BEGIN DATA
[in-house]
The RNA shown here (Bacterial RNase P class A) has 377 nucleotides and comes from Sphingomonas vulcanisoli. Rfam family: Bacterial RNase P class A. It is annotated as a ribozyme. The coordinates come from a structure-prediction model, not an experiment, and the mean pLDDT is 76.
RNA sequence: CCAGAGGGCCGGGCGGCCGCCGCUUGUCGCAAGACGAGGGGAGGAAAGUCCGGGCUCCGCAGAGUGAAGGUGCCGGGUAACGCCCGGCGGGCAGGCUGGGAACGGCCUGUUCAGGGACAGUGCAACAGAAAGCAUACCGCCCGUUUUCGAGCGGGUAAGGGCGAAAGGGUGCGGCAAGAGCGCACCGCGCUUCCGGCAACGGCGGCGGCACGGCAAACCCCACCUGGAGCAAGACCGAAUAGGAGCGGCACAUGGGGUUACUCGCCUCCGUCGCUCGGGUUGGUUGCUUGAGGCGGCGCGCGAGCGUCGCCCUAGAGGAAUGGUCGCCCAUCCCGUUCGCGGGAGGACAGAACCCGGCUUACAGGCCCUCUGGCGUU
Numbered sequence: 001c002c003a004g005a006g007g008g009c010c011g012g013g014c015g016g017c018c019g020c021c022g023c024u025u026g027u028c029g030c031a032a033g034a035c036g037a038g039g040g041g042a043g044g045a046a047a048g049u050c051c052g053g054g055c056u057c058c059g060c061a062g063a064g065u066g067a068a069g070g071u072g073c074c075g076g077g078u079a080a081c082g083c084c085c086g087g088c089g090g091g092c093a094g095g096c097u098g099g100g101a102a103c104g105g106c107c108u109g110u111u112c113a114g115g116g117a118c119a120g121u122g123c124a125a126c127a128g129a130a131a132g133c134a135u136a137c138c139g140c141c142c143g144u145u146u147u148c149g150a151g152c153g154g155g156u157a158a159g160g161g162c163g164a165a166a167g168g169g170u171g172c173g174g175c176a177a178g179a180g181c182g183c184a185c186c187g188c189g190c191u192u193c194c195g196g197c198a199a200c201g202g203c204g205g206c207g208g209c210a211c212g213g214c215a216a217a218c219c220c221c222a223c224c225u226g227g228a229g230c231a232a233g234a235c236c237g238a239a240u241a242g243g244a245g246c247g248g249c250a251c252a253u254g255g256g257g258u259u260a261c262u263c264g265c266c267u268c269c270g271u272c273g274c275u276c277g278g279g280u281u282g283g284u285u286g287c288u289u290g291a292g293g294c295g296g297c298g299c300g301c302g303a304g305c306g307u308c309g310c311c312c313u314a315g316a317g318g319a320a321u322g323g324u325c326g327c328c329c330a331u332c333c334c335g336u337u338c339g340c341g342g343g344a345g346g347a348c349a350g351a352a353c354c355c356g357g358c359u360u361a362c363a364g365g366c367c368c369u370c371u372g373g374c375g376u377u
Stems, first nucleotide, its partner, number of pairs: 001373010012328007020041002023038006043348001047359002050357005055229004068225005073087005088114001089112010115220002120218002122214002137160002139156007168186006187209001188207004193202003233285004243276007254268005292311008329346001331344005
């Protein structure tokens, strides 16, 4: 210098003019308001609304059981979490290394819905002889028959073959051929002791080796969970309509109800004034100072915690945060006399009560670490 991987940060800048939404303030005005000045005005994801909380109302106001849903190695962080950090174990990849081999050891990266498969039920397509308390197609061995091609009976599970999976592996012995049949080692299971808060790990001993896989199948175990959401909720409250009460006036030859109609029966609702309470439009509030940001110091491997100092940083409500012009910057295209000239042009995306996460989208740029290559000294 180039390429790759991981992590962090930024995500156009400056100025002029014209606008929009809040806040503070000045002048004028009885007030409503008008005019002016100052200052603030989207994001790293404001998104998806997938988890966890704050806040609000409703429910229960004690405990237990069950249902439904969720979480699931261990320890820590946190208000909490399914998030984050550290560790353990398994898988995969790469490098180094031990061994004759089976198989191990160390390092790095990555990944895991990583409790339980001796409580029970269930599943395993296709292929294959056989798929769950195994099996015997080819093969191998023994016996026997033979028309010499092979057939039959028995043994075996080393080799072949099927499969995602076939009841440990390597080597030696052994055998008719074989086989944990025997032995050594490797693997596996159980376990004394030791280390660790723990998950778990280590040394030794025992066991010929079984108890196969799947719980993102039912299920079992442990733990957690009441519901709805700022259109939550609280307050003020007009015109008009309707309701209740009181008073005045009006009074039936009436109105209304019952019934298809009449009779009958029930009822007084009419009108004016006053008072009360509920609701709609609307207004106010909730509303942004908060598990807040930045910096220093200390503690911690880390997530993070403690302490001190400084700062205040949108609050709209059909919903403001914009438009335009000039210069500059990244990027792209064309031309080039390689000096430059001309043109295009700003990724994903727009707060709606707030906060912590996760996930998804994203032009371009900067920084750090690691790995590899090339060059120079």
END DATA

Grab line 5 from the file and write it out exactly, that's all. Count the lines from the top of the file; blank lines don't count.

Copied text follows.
Stems, first nucleotide, its partner, number of pairs: 001373010012328007020041002023038006043348001047359002050357005055229004068225005073087005088114001089112010115220002120218002122214002137160002139156007168186006187209001188207004193202003233285004243276007254268005292311008329346001331344005